Jill Abramson Opens Up About Sexism And Her Firing

Jill Abramson Opens Up About Sexism And Her Firing

Jill Abramson sat down for her first broadcast interview about her controversial firing from the New York Times on Wednesday. Speaking to Fox News' Greta Van Susteren, she opened up about the double standard she said women often face in the workplace.

After months of mostly silence, Abramson is embarking on a string of interviews, speaking to outlets as varied as Cosmopolitan magazine and New York's local radio station WABC. On Thursday, she is set to talk to Katie Couric.

Abramson continued her habit of emphasizing the fact that she was fired as editor of the Times. "I've devoted my whole career to truth-telling, and why hide that?" she told Van Susteren. The host asked her if she had seen the firing coming.

"No, but I would say that I had my bumps and some difficult situations with some of the people who I worked for," Abramson said. She added that it was "hurtful" to be fired, especially since her firing was "so public."

Van Susteren then asked her about the elephant in the room: her gender. Abramson's status as the first female executive editor of the Times—and the highly charged debate over whether criticism of her leadership style was sexist—was perhaps the biggest point of contention in the days following her ouster.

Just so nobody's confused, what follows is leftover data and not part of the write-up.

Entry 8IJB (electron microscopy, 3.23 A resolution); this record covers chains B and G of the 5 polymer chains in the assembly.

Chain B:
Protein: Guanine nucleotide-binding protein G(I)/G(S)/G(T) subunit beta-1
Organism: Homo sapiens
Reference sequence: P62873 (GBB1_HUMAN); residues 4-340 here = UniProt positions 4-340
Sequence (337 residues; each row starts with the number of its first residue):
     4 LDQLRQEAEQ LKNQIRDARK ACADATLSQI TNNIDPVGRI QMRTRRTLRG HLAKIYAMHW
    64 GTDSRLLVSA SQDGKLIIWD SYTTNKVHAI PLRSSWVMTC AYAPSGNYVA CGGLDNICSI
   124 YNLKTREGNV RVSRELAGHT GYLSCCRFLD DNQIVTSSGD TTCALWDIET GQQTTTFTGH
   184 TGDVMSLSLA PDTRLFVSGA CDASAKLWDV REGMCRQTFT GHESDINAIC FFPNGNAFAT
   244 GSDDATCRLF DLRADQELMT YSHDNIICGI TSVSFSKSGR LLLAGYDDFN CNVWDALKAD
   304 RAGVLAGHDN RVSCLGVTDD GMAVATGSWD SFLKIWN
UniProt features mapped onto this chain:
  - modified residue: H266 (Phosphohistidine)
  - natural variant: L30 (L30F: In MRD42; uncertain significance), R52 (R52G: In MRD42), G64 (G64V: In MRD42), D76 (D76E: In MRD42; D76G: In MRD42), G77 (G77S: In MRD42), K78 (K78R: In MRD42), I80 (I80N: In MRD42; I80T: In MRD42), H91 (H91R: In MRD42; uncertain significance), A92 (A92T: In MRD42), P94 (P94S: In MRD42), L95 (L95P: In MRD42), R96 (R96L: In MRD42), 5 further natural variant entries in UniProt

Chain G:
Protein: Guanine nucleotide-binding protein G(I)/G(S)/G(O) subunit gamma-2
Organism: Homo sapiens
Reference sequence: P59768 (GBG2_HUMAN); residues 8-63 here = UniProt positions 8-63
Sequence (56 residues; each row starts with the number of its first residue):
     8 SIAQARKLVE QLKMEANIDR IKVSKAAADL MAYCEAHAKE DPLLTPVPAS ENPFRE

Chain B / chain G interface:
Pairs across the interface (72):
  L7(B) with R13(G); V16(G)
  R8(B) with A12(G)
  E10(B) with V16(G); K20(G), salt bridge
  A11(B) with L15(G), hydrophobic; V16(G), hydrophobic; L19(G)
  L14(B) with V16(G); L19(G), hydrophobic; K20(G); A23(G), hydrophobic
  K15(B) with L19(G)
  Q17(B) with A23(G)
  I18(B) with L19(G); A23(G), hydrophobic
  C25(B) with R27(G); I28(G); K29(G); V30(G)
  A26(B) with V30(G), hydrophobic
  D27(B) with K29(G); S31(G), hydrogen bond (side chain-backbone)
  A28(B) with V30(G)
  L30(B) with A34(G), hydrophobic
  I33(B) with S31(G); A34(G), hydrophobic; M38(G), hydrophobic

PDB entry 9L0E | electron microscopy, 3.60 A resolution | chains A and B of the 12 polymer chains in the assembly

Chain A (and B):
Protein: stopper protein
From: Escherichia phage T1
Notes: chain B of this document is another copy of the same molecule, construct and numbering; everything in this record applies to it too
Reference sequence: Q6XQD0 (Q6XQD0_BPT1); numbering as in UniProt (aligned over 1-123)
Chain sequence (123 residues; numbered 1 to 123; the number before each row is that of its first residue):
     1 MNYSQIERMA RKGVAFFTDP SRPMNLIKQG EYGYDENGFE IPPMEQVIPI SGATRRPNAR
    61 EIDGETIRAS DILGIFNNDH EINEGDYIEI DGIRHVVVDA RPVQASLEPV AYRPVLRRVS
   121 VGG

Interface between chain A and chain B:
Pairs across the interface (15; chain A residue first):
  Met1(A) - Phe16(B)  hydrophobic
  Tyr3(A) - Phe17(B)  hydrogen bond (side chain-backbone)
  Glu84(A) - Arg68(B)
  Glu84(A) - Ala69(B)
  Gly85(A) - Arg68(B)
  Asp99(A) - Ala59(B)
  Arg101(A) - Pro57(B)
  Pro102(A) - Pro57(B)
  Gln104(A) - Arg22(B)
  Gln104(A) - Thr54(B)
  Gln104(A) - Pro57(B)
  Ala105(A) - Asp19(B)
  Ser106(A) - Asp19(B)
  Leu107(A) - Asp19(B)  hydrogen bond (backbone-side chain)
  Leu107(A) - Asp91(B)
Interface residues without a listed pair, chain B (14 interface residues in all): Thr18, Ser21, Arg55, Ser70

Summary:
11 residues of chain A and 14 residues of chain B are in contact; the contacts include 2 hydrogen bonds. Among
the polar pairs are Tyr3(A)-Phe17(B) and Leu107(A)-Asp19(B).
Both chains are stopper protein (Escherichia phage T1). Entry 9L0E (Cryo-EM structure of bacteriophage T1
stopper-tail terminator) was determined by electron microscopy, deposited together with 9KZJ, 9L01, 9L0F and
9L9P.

Abramson declined to say whether she thought a male editor in her situation would be fired, but she then added that there was a double standard for women in the workplace.

"Women in leadership roles are scrutinized constantly and sometimes differently than men, and qualities that are seen as showing leadership or being assertive in men are seen — there are certain code words, 'strident, 'too tough,' whatever, and that's just the world we live in," she said.

She described herself as a "hard-charging editor." Some, she said, "didn’t like that style. For a lot of people they liked it. They liked that I was kind of a stand-up editor."

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